Getting a rental property loan is more involved than a normal mortgage. But you’ll need to start out with the basics.

Gather these basic documents to get started:

  • Recent pay stubs and W-2s
  • Two years of tax returns
  • Home mortgage statement
  • Property taxes and insurance for residence
  • HOA documents (if applicable)
  • Bank, investment, and retirement account statements

When you are buying rental property, you’ll also need documents related to your purchase, such as:

  • Purchase agreement
  • Proof of funds
  • Current property tax statement (most can be found online)
  • Proposed insurance quote
  • Lease agreement (if property currently rented)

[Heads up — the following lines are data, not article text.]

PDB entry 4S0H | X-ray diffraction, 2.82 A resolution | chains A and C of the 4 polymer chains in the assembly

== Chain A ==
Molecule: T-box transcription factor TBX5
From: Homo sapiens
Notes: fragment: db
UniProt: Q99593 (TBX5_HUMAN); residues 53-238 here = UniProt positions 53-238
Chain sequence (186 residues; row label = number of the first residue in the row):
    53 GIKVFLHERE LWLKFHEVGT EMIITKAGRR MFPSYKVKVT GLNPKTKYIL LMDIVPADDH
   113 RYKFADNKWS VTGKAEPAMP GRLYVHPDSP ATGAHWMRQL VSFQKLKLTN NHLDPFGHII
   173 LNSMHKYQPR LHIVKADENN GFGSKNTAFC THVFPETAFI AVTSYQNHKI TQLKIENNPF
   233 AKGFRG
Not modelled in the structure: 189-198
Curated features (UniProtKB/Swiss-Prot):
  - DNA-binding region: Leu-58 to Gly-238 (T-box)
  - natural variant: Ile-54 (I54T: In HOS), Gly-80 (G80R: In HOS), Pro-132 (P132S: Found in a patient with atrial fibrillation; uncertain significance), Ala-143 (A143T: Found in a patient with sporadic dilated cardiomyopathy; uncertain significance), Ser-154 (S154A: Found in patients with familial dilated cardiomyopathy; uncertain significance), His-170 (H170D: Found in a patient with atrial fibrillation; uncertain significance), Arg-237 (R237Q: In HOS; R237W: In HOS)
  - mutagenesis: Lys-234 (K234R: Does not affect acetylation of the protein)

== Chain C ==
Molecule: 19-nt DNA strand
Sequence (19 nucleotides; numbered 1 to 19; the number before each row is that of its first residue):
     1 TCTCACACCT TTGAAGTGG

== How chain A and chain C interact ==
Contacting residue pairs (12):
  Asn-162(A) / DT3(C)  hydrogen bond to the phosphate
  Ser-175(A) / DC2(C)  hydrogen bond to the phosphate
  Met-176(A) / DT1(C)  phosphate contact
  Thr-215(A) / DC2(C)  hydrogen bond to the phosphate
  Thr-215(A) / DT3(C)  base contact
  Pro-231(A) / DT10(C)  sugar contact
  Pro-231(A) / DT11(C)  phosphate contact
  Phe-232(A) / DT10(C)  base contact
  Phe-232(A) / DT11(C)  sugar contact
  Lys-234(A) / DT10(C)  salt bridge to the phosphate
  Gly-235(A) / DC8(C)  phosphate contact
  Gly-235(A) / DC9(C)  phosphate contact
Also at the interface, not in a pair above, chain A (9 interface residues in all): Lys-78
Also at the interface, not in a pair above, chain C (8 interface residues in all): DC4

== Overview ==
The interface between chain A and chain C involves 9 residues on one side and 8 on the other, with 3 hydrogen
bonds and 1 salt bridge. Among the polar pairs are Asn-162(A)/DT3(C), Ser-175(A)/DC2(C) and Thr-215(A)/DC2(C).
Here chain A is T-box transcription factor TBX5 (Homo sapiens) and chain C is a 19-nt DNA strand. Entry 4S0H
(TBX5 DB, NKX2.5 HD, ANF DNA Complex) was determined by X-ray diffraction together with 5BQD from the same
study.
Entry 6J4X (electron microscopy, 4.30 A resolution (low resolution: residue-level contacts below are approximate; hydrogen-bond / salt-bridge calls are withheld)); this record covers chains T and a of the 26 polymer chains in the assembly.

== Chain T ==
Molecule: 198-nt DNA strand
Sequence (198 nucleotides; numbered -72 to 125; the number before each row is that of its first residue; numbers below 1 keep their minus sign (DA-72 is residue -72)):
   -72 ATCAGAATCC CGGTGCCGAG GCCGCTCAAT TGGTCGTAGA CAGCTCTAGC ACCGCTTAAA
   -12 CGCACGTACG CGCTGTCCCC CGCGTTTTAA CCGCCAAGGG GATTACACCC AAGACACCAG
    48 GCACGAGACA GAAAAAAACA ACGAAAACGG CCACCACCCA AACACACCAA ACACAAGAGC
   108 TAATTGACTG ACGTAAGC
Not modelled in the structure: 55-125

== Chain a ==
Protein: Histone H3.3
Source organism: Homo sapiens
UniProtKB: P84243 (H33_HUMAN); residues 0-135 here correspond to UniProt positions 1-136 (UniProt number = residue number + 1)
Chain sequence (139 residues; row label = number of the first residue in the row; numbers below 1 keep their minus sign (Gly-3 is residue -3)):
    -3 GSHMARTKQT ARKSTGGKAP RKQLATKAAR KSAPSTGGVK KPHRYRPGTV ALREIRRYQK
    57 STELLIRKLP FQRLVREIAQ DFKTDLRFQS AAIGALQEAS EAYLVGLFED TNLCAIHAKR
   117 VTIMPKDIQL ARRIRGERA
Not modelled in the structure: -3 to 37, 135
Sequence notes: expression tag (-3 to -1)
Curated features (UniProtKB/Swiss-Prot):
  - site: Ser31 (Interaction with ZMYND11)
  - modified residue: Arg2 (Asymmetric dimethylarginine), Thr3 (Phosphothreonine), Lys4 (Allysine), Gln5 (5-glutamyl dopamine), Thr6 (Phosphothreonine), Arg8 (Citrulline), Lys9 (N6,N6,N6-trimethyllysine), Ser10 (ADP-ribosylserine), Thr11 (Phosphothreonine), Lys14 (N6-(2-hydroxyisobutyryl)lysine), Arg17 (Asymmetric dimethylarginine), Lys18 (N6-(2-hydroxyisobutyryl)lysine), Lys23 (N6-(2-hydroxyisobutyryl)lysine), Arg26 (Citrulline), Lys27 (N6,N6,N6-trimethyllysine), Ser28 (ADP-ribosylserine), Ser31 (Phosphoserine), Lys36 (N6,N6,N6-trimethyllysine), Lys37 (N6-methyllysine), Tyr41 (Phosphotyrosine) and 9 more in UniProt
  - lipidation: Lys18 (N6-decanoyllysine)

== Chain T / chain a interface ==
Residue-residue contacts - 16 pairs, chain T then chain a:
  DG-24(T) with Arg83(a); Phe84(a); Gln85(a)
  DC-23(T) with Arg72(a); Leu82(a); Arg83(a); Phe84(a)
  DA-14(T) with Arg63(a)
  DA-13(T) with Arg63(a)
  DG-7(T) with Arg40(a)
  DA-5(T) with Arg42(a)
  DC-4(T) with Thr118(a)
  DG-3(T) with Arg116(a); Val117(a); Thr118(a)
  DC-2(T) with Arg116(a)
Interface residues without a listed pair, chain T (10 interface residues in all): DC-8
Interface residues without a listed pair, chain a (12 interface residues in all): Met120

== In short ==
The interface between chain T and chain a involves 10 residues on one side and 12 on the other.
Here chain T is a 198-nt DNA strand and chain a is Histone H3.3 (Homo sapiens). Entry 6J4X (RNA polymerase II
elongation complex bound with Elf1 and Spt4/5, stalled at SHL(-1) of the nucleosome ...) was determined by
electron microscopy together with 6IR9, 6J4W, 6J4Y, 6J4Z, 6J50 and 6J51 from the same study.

Picking Your Rental Property

Picking the right home or building is key when buying rental property. It is important to do your due diligence before making such a big financial decision.

Location, Location, Location

The location of your rental property is key to a successful purchase.

When researching rental properties, I look for nearby amenities and good schools that will attract the best tenants. Quick freeway access to job centers is also appealing to tenants.

Don’t Fall In Love With It

As much as possible, you want to keep emotions out of your purchase. You won’t be living in this property, so remove your personal tastes out of the equation.

However, use your intuition to find a rental property that will be attractive to a broad range of tenants. Can you add curb appeal? Does the house flow from one room to another? Is there a good place to put a couch and a television in the living room?